I used to think there were three distinct markets for vinyl. DJs not only want a particular type of music, they thoroughly abuse their records, which therefore need to be cheap; sound quality is not a top priority, when it’s considered at all. The second market is those who are interested in vinyl for reasons of nostalgia: wanting old recordings on vinyl, or new recordings with a retro flair. This group is also usually not terribly concerned with sound quality. The third group, the one in which I place myself, wants vinyl primarily on the basis of sound quality and, to a lesser extent, for some aesthetic appeal. It can sometimes be difficult to tell at which of the latter two groups a particular vinyl release is targeted. Price is usually a good indicator -- vinylphiles will pay $30 to $50 for an album, but I think that very few people interested in vinyl solely for reasons of nostalgia would do so. Most expensive releases do sound good, but there are also some nice-sounding LPs to be had at more reasonable prices. Certain record labels or mastering engineers also tend to be known for releasing good-sounding LPs. But there are no guarantees.
The group Pink Martini has been around for over a decade, but I hadn’t knowingly heard any of their music until last December, when they were promoting their new holiday album, Joy to the World, on NPR’s Weekend Edition. I’m not much into holiday albums, but I did like their sound, so I went looking for some of their other releases. I was pleasantly surprised to find three of them available on 180gm vinyl, and mastered by no less than Bernie Grundman. The first album I ordered was Hey Eugene!. I thoroughly enjoyed the music and the singing, and the sound was quite good. It sounded as if the source for the vinyl release was a high-resolution digital master. I generally prefer to hear recordings in their native formats, but since I couldn’t find any high-resolution digital edition of this album, I satisfied myself with the vinyl. It certainly sounded better than any CD I’ve ever heard. I then ordered Pink Martini’s first album, Sympathique. I liked the selections and the performances, but the lackluster sound seriously interfered with my overall enjoyment of the music.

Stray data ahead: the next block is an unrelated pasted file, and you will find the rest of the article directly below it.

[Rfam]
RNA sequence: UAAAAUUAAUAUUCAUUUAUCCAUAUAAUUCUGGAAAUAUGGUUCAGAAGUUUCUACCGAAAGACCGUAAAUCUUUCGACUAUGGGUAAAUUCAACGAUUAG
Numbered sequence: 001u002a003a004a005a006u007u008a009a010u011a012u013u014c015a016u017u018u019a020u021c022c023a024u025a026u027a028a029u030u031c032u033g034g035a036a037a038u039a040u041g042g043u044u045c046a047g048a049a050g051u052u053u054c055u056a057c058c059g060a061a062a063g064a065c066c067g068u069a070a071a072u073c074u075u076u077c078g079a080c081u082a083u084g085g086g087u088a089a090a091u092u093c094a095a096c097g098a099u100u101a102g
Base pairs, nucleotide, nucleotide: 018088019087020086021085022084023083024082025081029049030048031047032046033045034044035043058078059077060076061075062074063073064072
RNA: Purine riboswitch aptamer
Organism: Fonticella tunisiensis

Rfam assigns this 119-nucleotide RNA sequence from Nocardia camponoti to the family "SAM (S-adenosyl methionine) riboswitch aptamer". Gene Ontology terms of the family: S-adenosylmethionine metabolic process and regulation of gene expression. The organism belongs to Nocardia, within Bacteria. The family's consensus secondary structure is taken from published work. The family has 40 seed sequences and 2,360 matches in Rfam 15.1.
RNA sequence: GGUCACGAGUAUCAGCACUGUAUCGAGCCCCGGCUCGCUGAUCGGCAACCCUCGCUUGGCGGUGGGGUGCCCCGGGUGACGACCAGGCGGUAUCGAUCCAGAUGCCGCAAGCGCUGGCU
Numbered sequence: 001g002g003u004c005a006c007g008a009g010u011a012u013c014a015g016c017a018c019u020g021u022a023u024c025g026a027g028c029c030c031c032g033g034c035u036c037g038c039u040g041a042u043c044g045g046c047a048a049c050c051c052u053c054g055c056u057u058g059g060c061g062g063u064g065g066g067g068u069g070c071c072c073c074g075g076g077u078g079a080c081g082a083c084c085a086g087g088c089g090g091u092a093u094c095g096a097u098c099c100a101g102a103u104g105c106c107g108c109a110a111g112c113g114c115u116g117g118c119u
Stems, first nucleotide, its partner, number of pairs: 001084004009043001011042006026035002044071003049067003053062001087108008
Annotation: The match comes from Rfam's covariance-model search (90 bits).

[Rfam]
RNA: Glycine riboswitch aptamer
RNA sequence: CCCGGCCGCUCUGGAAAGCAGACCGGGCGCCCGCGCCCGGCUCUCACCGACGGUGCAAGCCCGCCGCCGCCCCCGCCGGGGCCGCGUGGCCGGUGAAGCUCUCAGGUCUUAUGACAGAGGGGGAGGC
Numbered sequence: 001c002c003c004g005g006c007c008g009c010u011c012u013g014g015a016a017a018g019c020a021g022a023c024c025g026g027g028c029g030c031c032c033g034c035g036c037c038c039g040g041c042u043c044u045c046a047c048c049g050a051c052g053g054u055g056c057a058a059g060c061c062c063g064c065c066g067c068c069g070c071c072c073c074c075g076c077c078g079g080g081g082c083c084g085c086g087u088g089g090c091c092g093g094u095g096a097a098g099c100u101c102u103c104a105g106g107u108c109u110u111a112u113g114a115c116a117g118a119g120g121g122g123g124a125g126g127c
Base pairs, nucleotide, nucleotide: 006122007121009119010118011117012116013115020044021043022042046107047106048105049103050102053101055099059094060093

What was the difference? The second disc I ordered, a reissue of an album first released in 1997, has the flat presentation and lopped-off high frequencies characteristic of a 44.1kHz digital recording, which is probably what it is. I trust my ears more than any measurement device, but I was curious to find out if what I was hearing was objectively demonstrable. I was in the process of reviewing the Furutech ADL GT40 at the time, which includes a 96kHz-capable analog-to-digital converter, so I recorded samples from each of the albums. To ensure that the greatest possible amount of high-frequency content was being recorded, I chose sections with a full complement of brass instruments playing. I then did a Fast Fourier Transform on the samples to determine their frequency content. You can clearly see in the graphs below that the sample from Hey Eugene! has significant frequency content well above 20kHz, and some stuff out to the limit of the ADC’s capabilities. Conversely, the frequency content of the sample from Sympathique abruptly cuts off at about 22kHz -- the frequency of the brick-wall filter employed in a 44.1kHz recording system.
It’s impossible to tell, solely on the basis of frequency analysis, whether the source for a record is analog or digital. If the recording is made direct-to-disc or from a high-quality master tape, it could have frequency extension out to 40 or even 50kHz. If a high-resolution digital source is used -- whether PCM or DSD -- the frequency spectrum could look very similar. On the other hand, the lack of frequency content above 20kHz doesn’t necessarily mean that the source was a 44.1kHz digital recording. Some microphones and tape systems -- particularly those used in the making of older recordings -- simply do not preserve that high-frequency information. The telltale sign of a 44.1 or 48kHz digital source is an abrupt falloff in the frequency spectrum at 22 or 24kHz, respectively. These brick-wall filters are responsible for many of the complaints about limited-resolution digital recording and playback.
There are still albums being recorded to analog tape, and it makes sense for these to be released on vinyl. Since the 1990s, however, most recordings have been made digitally. Transferring a digital recording to vinyl decreases its fidelity, adding both noise and distortion. That doesn’t mean that digital recordings should never be released on vinyl. When properly mastered and played back on a good turntable, a vinyl release from a high-resolution digital source will sound significantly better than the CD release of the same album. In cases where there is no high-resolution digital release, the vinyl is the highest-resolution option available -- except when the original source was 44.1kHz or the vinyl has been cut from the CD master, in which cases the vinyl offers no sonic advantages over the CD.
Why was Sympathique released on vinyl, anyway? Everything about Pink Martini -- from their sonic palette, to their selections, even their name -- is reminiscent of the 1950s. Clearly, releasing their music on vinyl is an extension of that retro aesthetic. I don’t have a problem with that, and these LPs were very reasonably priced, but I didn’t get what I was expecting. I think that record labels and, especially, retailers who cater to the audiophile community should explicitly state what sort of source master recording was used to make the vinyl releases. That will help audiophiles make better choices about which albums to buy, and result in fewer dissatisfied customers.
. . . S. Andrea Sundaram